Discontent City costs exceed $100,000 according to City of Nanaimo financial information. (News Bulletin file)

Discontent City costs exceed $100,000 according to City of Nanaimo financial information. (News Bulletin file)

Discontent City costs exceed $100,000

City of Nanaimo estimates do not include legal fees or policing costs

Costs associated with Discontent City have exceeded $100,000.

The City of Nanaimo has spent at least $131,749 on Discontent City according to financial data obtained by the News Bulletin as a result of a freedom of information request.

The data does not include costs associated with the city’s legal action against the organizers of Discontent City, as that information was redacted. It also excludes policing costs associated with the camp.

Legal costs were not disclosed due to solicitor-client privilege, which is allowed under the province’s privacy act, according to the city’s response to the freedom of information request.

Discontent City was first set up on May 17 at Port Drive. However, a B.C. Supreme Court judge ruled on Sept. 21 that occupants of the homeless camp must vacate the property within 21 days.

The city spent $87,969 on indirect staffing costs associated with Discontent City between May 18 and Aug. 31, with one Nanaimo Fire Rescue employee earning $24,947 for 336 hours of work during that time period according to the data.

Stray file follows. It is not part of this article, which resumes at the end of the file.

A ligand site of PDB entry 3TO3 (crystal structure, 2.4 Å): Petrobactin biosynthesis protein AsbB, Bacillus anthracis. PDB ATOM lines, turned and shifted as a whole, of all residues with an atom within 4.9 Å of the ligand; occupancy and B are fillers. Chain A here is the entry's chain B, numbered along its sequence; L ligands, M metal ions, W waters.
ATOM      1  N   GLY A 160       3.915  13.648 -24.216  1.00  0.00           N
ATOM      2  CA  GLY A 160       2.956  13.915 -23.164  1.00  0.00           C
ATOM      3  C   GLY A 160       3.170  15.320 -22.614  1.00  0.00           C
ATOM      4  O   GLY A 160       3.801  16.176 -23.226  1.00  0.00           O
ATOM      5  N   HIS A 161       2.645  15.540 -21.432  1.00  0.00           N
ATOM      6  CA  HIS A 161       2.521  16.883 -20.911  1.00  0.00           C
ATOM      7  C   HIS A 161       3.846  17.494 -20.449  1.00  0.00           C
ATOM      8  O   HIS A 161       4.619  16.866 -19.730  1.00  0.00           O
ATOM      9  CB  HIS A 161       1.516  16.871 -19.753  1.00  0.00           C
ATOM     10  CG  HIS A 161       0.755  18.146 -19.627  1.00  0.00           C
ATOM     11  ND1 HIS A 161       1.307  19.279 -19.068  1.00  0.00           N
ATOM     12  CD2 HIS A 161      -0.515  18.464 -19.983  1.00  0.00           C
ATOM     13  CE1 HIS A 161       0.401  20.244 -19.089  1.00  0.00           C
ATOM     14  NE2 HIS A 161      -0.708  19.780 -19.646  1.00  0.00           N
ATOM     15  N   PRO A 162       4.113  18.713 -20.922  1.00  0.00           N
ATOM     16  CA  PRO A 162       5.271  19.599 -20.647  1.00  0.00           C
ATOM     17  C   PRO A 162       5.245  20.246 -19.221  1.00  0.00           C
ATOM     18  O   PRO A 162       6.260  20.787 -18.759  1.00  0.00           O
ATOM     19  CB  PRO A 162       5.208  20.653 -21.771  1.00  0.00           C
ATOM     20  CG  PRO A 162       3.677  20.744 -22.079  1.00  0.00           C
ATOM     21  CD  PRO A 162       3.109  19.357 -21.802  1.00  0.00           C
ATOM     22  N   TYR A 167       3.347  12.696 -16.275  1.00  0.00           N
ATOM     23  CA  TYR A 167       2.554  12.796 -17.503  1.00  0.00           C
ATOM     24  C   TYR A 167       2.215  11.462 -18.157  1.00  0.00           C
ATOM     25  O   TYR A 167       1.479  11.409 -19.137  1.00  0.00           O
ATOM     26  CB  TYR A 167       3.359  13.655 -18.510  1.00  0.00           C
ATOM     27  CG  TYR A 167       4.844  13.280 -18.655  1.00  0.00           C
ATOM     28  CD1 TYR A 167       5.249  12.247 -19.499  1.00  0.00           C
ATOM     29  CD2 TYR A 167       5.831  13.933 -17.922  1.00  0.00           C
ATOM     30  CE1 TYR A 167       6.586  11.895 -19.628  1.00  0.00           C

Meanwhile, direct costs associated with Discontent City have so far amounted to $23,749, which shows that security around tent city, contracted out to Footprints Security Patrol, cost $4,344, while the removal of the camp’s front gate cost $872. An expense marked as “damage to oil separator, dirty water discharge” cost taxpayers $3,915.

Between May 18 and July 9, litter pick up cost the city $8,562. Of that, more than $6,000 was attributed to “wages and fleet” allocation.

Compliance with a health order issued by the Vancouver Island Health Authority cost taxpayers $19,229 according to the data. VIHA had ordered the city to provide Discontent City occupants with municipal water, additional portable toilets and hand-sanitizing stations in early July, but the city initially refused to comply.

The city spent $6,127 on portable toilets and $7,417 on litter pickup between July 10 and Aug. 31 according to the data, which also shows that the cost of installing a water pipeline to the camp was $5,338. However, water usage at the camp between July 10 and Sept. 4 cost taxpayers only $347.

Nanaimo’s costs are low compared to the District of Saanich’s estimated costs associated with a recently closed homeless camp – between $746,000 and $923,500, according to the Saanich News. That total included policing costs estimated at $315,000 to $547,000.

Nanaimo Mayor Bill McKay said he was unaware of the estimated costs provided to the News Bulletin by the city, but said they do not surprise him. He said he could not provide an estimate on how much legal costs would be.

“Everything is extremely fluid at this point,” he said. “We haven’t received all the bills.”

Coun. Ian Thorpe said council has not been provided with figures on the estimated costs associated with Discontent City, but expects the costs to be higher after the camp is dismantled.

“I would expect the actual cleanup is going to be a very costly item,” he said.

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